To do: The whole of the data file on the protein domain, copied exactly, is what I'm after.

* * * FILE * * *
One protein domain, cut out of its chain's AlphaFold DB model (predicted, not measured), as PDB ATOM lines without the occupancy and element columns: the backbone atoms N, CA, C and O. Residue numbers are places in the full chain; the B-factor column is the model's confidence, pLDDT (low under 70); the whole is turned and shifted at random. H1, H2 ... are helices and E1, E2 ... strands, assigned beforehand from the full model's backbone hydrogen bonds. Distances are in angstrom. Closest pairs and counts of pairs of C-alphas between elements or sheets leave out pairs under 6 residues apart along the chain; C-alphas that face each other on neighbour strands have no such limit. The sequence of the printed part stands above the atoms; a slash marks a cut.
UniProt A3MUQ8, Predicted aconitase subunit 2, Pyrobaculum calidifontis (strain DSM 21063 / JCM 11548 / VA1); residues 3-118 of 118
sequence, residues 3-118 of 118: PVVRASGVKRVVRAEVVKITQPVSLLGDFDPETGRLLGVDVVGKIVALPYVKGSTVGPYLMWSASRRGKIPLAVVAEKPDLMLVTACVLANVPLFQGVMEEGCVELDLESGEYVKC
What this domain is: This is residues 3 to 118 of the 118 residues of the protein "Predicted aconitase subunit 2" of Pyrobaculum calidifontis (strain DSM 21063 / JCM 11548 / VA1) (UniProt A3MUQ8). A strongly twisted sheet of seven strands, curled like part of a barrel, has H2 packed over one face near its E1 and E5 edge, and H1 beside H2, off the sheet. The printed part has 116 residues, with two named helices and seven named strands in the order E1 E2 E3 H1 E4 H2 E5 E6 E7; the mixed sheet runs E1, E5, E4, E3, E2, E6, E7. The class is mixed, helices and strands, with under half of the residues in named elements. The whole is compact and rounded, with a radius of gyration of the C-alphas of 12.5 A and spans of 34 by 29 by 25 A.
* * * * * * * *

One protein domain, cut out of its chain's AlphaFold DB model (predicted, not measured), as PDB ATOM lines without the occupancy and element columns: the backbone atoms N, CA, C and O. Residue numbers are places in the full chain; the B-factor column is the model's confidence, pLDDT (low under 70); the whole is turned and shifted at random. H1, H2 ... are helices and E1, E2 ... strands, assigned beforehand from the full model's backbone hydrogen bonds. Distances are in angstrom. Closest pairs and counts of pairs of C-alphas between elements or sheets leave out pairs under 6 residues apart along the chain; C-alphas that face each other on neighbour strands have no such limit. The sequence of the printed part stands above the atoms; a slash marks a cut.
UniProt A3MUQ8, Predicted aconitase subunit 2, Pyrobaculum calidifontis (strain DSM 21063 / JCM 11548 / VA1); residues 3-118 of 118
sequence, residues 3-118 of 118: PVVRASGVKRVVRAEVVKITQPVSLLGDFDPETGRLLGVDVVGKIVALPYVKGSTVGPYLMWSASRRGKIPLAVVAEKPDLMLVTACVLANVPLFQGVMEEGCVELDLESGEYVKC
What this domain is: This is residues 3 to 118 of the 118 residues of the protein "Predicted aconitase subunit 2" of Pyrobaculum calidifontis (strain DSM 21063 / JCM 11548 / VA1) (UniProt A3MUQ8). A strongly twisted sheet of seven strands, curled like part of a barrel, has H2 packed over one face near its E1 and E5 edge, and H1 beside H2, off the sheet. The printed part has 116 residues, with two named helices and seven named strands in the order E1 E2 E3 H1 E4 H2 E5 E6 E7; the mixed sheet runs E1, E5, E4, E3, E2, E6, E7. The class is mixed, helices and strands, with under half of the residues in named elements. The whole is compact and rounded, with a radius of gyration of the C-alphas of 12.5 A and spans of 34 by 29 by 25 A.